Nov 18, 2015

Processing and characterization of epitaxial GaAs radiation detectors


X-ray detectors made on thick epitaxial GaAs were successfully processed.
CVPE technique was used to grow high purity epi-GaAs with over View the MathML source layer thickness.
Leakage current density of about 10 nA/cm2 indicates high purity of the epi-layer.
DLTS shows a significant concentration of deep level electron traps in the epi-layer.
TCAD simulations with a deep level trap in the epi-layer reproduce the measurements.


GaAs devices have relatively high atomic numbers (Z=31, 33) and thus extend the X-ray absorption edge beyond that of Si (Z  =14) devices. In this study, radiation detectors were processed on GaAs substrates with View the MathML source thick epitaxial absorption volume. Thick undoped and heavily doped p+ epitaxial layers were grown using a custom-made horizontal Chloride Vapor Phase Epitaxy (CVPE) reactor, the growth rate of which was about View the MathML source. The GaAs p+/i/n+ detectors were characterized by Capacitance Voltage (CV), Current Voltage (IV), Transient Current Technique (TCT) and Deep Level Transient Spectroscopy (DLTS) measurements. The full depletion voltage (Vfd) of the detectors with View the MathML source epi-layer thickness is in the range of 8–15 V and the leakage current density is about 10 nA/cm2. The signal transit time determined by TCT is about 5 ns when the bias voltage is well above the value that produces the peak saturation drift velocity of electrons in GaAs at a given thickness. Numerical simulations with an appropriate defect model agree with the experimental results.


  • GaAs
  • Solid state radiation detectors
  • Wafer processing
  • Defect characterization;
  • TCAD simulations

Nov 3, 2015

GaAs photovoltaics and optoelectronics using releasable multilayer epitaxial assemblies

Compound semiconductors like gallium arsenide (GaAs) provide advantages over silicon for many applications, owing to their direct bandgaps and high electron mobilities. Examples range from efficient photovoltaic devices to radio-frequency electronics and most forms of optoelectronics. However, growing large, high quality wafers of these materials, and intimately integrating them on silicon or amorphous substrates (such as glass or plastic) is expensive, which restricts their use. Here we describe materials and fabrication concepts that address many of these challenges, through the use of films of GaAs or AlGaAs grown in thick, multilayer epitaxial assemblies, then separated from each other and distributed on foreign substrates by printing. This method yields large quantities of high quality semiconductor material capable of device integration in large area formats, in a manner that also allows the wafer to be reused for additional growths. We demonstrate some capabilities of this approach with three different applications: GaAs-based metal semiconductor field effect transistors and logic gates on plates of glass, near-infrared imaging devices on wafers of silicon, and photovoltaic modules on sheets of plastic. These results illustrate the implementation of compound semiconductors such as GaAs in applications whose cost structures, formats, area coverages or modes of use are incompatible with conventional growth or integration strategies.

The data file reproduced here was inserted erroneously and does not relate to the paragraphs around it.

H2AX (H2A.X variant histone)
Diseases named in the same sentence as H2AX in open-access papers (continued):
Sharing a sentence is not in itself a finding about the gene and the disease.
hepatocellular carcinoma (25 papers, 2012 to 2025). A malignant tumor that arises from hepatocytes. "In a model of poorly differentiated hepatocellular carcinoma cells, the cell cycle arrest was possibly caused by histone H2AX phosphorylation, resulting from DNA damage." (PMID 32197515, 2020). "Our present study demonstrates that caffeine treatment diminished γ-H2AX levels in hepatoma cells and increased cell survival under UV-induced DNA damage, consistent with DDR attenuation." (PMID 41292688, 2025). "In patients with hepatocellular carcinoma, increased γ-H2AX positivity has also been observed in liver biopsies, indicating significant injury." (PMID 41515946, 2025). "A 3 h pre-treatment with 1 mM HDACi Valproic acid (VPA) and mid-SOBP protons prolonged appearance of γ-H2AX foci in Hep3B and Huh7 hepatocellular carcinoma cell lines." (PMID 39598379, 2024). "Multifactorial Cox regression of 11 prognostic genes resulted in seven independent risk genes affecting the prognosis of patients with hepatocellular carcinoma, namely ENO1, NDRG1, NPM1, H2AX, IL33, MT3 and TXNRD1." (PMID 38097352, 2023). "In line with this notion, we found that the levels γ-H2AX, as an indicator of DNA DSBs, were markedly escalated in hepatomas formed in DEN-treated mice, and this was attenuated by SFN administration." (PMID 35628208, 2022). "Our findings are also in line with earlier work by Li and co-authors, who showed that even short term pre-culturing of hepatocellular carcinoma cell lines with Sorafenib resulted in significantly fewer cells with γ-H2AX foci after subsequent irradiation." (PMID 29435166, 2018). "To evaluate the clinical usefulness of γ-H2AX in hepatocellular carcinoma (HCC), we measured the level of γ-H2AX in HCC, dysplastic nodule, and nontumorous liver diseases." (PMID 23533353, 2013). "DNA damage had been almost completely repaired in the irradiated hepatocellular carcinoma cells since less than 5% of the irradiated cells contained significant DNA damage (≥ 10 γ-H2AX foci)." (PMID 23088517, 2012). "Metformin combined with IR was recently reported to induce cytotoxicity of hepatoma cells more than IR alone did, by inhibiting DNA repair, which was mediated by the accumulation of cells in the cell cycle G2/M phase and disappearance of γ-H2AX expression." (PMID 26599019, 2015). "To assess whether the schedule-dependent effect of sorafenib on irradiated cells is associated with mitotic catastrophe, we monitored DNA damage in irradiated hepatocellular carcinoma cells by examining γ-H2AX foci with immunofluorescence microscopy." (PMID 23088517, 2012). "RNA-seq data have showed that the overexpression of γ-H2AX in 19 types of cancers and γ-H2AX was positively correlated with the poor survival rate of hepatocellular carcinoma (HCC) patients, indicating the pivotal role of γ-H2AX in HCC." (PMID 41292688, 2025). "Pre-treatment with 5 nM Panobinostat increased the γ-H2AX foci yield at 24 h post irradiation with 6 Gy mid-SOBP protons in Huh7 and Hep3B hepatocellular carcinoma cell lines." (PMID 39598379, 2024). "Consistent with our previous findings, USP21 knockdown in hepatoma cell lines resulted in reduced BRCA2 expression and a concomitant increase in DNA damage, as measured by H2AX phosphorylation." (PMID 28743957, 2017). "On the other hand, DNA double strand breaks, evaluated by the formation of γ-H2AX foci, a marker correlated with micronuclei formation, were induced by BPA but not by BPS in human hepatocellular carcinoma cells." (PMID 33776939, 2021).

Figure 1Schematic illustration, optical and SEM images, and SIMS profile of GaAs/AlAs multilayers.

Schematic illustration, optical and SEM images, and SIMS profile of GaAs/AlAs multilayers.
a, Schematic illustration of a multilayer stack of GaAs/AlAs and schemes for release through selective etching of the layers of AlAs. b, Corresponding SIMS profile of this stack. c, Cross-sectional SEM image after partial etching of the…

igure 2Multilayer GaAs MESFETs and logic circuits.

Multilayer GaAs MESFETs and logic circuits.
a, Schematic illustration of a GaAs MESFET on a polyimide (PI) coated glass substrate.b, Optical image of arrays of MESFETs on glass substrate. Inset, a single MESFET with source (S), drain (D) and gate (G) metal layers. cVDS (drain–…

Figure 3Multilayer GaAs NIR imagers.

Multilayer GaAs NIR imagers.
a, Schematic illustration of a GaAs metal–semiconductor–metal (MSM) NIR detector on a Si wafer coated with a photocurable polyurethane (PU). Inset, Schottky blocking diode (SD). b, Optical image of a NIR imager consisting of a 16×16 a…

Figure 4Multilayer GaAs single-junction solar cells.

Multilayer GaAs single-junction solar cells.
a, Schematic illustration of GaAs single-junction solar cell on a PET substrate coated with a photodefinable epoxy. b, Optical image of arrays of such devices formed on the source wafer. Inset, magnified view of top (n-type) and bottom…